VersaLex provides functionality for managing digital certificates and private keys. It facilitates:
- generating self-signed user certificates and certificate signing requests (CSRs)
- importing/exporting user certificates/private keys
- importing/exporting certificate authority (CA) certificates
- marking CA certificates as either trusted or pending
When invoked through VersaLex during SSL negotiation, it also is used to:
- provide the set of trusted CA root certificates
- provide a selected user certificate chain
An X.509 certificate is equivalent to an ID card. It identifies a subject (entity) and an issuer (signer). If the subject and issuer are the same, the certificate is said to be self-signed.
The certificate infrastructure includes a public/private key pair for encryption. The public key is encapsulated in the digital certificate and is shared with trading partners. The private key is kept secret. Only the private key can be used to decrypt what has been encrypted by trading partners using the public key. A certificate and its public/private key pair can also be used as a digital signature.
Certificates are grouped into three categories:
- User certificate: Identifies a person (client) or a computer (server). User certificates, when first generated using Certificate Manager, are self-signed. If desired, they can be submitted to a certificate authority (CA) for signing. The CA-signed certificate then replaces the original self-signed certificate.
- Intermediate CA certificate: Identifies a trusted certificate authority (CA) whose certificate is signed by another intermediate CA or a root CA.
- Root CA certificate: Identifies a trusted certificate authority (CA) whose certificate is self-signed. A certificate "chain" is a series of CA-signed certificates terminated by a root CA certificate. A certificate chain consists of:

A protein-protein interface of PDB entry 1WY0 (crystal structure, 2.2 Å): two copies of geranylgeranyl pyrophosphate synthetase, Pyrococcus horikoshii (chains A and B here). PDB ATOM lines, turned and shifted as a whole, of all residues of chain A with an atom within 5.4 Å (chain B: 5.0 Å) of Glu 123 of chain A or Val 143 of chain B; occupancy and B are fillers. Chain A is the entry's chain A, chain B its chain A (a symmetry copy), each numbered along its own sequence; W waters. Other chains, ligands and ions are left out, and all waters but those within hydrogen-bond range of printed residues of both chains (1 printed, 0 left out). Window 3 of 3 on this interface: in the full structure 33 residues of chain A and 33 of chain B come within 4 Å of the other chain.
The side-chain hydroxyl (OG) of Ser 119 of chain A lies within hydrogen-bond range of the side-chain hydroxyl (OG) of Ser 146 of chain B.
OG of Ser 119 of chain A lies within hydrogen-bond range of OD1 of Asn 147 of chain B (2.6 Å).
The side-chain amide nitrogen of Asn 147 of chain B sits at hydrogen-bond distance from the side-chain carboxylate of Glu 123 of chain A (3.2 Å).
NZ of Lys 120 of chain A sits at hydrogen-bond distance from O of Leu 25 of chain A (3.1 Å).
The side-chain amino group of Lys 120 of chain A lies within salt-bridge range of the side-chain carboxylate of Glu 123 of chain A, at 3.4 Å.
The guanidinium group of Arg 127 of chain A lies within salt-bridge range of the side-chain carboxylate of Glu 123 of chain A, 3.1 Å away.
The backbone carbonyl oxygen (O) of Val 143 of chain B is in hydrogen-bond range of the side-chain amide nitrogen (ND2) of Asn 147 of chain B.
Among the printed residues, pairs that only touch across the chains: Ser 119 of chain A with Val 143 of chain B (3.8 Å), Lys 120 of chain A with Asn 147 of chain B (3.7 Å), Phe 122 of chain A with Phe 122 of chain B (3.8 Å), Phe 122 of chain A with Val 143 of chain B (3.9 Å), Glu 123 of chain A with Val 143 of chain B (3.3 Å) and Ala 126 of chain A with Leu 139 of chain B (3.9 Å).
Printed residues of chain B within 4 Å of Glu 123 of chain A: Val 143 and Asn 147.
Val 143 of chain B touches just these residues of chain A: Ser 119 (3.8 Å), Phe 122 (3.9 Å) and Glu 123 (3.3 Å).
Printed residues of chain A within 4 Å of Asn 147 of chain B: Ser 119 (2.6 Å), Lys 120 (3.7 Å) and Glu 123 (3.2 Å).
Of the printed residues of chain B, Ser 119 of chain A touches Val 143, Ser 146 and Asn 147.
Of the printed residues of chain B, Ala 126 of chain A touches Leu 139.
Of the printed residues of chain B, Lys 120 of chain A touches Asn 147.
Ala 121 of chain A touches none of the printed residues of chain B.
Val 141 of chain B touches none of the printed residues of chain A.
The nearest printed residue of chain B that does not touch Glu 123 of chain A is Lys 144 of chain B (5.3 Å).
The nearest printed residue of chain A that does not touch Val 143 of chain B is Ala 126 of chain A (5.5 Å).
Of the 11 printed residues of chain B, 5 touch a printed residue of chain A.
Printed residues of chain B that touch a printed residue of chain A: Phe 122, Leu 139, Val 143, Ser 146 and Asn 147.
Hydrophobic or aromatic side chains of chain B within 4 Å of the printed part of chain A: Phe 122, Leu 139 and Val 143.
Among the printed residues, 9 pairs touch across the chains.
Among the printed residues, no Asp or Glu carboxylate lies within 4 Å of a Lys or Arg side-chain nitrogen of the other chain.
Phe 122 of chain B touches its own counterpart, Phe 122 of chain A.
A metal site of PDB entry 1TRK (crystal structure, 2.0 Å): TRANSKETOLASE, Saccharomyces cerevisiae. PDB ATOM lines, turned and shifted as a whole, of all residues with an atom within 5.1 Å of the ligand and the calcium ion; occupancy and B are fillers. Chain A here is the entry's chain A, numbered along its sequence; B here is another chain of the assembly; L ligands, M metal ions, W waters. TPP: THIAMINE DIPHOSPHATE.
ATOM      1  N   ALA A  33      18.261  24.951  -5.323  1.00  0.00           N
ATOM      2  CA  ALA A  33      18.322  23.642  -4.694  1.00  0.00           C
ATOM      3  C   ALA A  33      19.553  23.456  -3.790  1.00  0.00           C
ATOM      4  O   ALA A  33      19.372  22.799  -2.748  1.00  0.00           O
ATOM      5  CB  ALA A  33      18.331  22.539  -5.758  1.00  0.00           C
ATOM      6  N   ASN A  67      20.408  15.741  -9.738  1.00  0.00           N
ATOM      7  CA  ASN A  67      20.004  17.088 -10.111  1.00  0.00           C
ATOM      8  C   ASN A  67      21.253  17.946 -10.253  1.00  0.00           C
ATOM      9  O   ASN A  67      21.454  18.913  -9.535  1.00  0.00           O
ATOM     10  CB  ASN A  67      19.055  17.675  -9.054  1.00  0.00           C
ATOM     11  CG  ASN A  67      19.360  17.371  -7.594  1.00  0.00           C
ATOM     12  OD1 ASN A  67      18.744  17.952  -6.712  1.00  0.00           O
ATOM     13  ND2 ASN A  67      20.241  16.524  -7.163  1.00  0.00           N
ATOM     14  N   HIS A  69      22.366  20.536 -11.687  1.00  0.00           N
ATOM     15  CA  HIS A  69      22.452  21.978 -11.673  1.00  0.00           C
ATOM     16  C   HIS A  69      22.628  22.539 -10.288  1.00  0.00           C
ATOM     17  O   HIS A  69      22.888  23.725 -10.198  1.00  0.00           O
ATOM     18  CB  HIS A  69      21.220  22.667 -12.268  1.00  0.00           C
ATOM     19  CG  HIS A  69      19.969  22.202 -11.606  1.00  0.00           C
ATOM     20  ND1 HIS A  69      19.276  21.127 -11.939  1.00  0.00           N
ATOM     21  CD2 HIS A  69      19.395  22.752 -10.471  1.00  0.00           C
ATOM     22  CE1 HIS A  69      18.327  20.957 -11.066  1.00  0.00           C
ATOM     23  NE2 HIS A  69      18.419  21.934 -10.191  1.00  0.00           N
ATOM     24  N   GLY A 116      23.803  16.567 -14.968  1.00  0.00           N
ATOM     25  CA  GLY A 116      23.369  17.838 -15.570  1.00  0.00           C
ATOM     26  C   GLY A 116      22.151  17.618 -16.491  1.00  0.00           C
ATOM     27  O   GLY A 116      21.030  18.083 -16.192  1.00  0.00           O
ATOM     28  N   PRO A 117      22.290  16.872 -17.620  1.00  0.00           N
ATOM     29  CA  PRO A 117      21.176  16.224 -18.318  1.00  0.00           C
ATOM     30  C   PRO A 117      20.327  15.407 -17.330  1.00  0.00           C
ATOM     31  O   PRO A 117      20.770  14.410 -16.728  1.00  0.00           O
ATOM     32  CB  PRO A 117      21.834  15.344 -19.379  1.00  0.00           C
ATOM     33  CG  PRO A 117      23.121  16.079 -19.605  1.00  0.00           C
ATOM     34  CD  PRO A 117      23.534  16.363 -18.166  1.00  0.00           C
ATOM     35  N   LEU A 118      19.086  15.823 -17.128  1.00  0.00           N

- One CA-signed user certificate
- Any intermediate CA certificates
- One root CA certificate (sometimes referred to as the top level certificate)
Connecting a certificate's issuer CA to the next certificate's subject CA forms the chain. If a certificate's issuer CA cannot be found, the chain is incomplete. If a host requests the user certificate during SSL negotiation prior to a file transfer, the certificate chain, whether complete or not, is built and sent. Depending on the host, an incomplete chain may or may not affect the success of transfers.
For your convenience, VersaLex comes installed with an assortment of trusted VeriSign intermediate and root CA certificates and a trusted RSA root CA certificate.
All the certificates currently stored in Certificate Manager are listed directly under each store type (with a certificate icon). Certificate Manager builds and displays certificate chains starting in the users and trusted intermediate CA certificate stores trees. The certificates listed in these chains (with no icon) are references to a stored intermediate or root CA certificate.
If a chain is incomplete, the chain terminates with a
? Not Found and the certificates in the chain are colored orange. If the issuer CA certificate is found but the signature is not valid, the chain is also considered incomplete. If signature verification is not an issue, it can be turned off by selecting and clearing Check Certificate Issuer's CA Signature.
If a certificate is not yet valid or is expired, the certificate is colored red. If validity is not an issue, it can be turned off by selecting Check Certificate Validity Period. When a certificate or a certificate chain is colored red, orange or is marked with a , additional tool-tip information is also provided.and clearing
The action items available at any given time from Certificates in the menu bar, the toolbar, and the right-click menus are dependent on the current selection in the tree pane.
Action items for adding a new certificate (for example, generate user certificate, import) are enabled depending on the store type selected.
Action items for manipulating an existing certificate (for example, generate CSR, replace, export, remove) are enabled depending on the certificate selected.
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